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Ubiquilin binds presenilins in vitro. (A and B) GST pull-down experiments. Full-length in vitro synthesized 35S-labeled PS2 and PS1 (first lanes) migrated in SDS-PAGE gels with broad bands of 54 and 48 kD (arrowheads), respectively, along with a smear of slower migrating forms, presumably due to the highly hydrophobic nature of the proteins. [35S]PS complexes (especially the slower migrating forms) were retained by GST–ubiquilin constructs containing the UBA domain (lane letters correspond to constructs shown in Fig. 2 III), but not by those lacking the domain, or by GST alone. (C) Immunoprecipitation experiments. PS2-transfected HeLa cell lysates were immunoprecipitated with preimmune sera or corresponding anti–PS2-Loop antibody and anti-PS2 NH2 terminus antibody. After separation by SDS-PAGE, coprecipitating ubiquilin (arrowhead) was detected by immunoblotting with anti–ubiquilin-B antibody. (D–F) Cell fractionation experiments. Parallel immunoblots of equal portions of soluble supernatant (S) and insoluble pellet (P) HeLa cellular fractions prepared without the use of detergent (−) or in the presence of 1% Triton X-100 (+) with (D and F) anti-ubiquilin or (E) anti-PS2 antibodies. The HeLa cells used for cell fractionation in D were untransfected, whereas, in E and F, the cells were transfected with a full-length wild-type PS2 construct. The relative ratio of ubiquilin protein in the P− compared with the S− fractions was determined by densitometric analysis of the autoradiographs. This analysis indicated that transfection of presenilin caused 30% more (F) ubiquilin protein to partition in the pellet fraction in the absence of detergent compared with (D) untransfected cells. The partitioning of lamin A/C proteins after cell fractionation from untransfected and PS2-transfected cells was monitored with anti-lamin A/C antibodies and shown below in D and F, respectively.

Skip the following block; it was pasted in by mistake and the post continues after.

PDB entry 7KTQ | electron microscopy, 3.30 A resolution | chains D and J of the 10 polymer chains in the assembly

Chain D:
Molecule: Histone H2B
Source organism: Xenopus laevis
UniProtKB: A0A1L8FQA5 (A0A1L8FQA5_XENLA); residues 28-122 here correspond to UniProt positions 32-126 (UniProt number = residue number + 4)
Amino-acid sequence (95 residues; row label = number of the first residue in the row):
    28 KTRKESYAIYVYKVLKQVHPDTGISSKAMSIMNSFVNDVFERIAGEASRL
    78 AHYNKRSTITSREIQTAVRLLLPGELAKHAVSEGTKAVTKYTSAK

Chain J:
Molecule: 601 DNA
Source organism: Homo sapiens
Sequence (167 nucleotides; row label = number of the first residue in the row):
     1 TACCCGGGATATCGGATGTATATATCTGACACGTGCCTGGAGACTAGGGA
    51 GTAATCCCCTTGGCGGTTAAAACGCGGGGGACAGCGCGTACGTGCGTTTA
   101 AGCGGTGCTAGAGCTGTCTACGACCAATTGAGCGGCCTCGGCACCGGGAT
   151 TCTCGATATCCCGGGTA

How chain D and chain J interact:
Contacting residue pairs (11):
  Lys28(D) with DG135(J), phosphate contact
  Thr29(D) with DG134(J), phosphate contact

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Figure 5: Ubiquilin binds presenilins in vitro. (A and B) GST pull-down experiments. Full-length in vitro synthesized 35S-labeled PS2 and PS1 (first lanes) migrated in SDS-PAGE gels with broad bands of 54 and 48 kD (arrowheads), respectively, along with a smear of slower migrating forms, presumably due to the highly hydrophobic nature of the proteins. [35S]PS complexes (especially the slower migrating forms) were retained by GST–ubiquilin constructs containing the UBA domain (lane letters correspond to constructs shown in Fig. 2 III), but not by those lacking the domain, or by GST alone. (C) Immunoprecipitation experiments. PS2-transfected HeLa cell lysates were immunoprecipitated with preimmune sera or corresponding anti–PS2-Loop antibody and anti-PS2 NH2 terminus antibody. After separation by SDS-PAGE, coprecipitating ubiquilin (arrowhead) was detected by immunoblotting with anti–ubiquilin-B antibody. (D–F) Cell fractionation experiments. Parallel immunoblots of equal portions of soluble supernatant (S) and insoluble pellet (P) HeLa cellular fractions prepared without the use of detergent (−) or in the presence of 1% Triton X-100 (+) with (D and F) anti-ubiquilin or (E) anti-PS2 antibodies. The HeLa cells used for cell fractionation in D were untransfected, whereas, in E and F, the cells were transfected with a full-length wild-type PS2 construct. The relative ratio of ubiquilin protein in the P− compared with the S− fractions was determined by densitometric analysis of the autoradiographs. This analysis indicated that transfection of presenilin caused 30% more (F) ubiquilin protein to partition in the pellet fraction in the absence of detergent compared with (D) untransfected cells. The partitioning of lamin A/C proteins after cell fractionation from untransfected and PS2-transfected cells was monitored with anti-lamin A/C antibodies and shown below in D and F, respectively.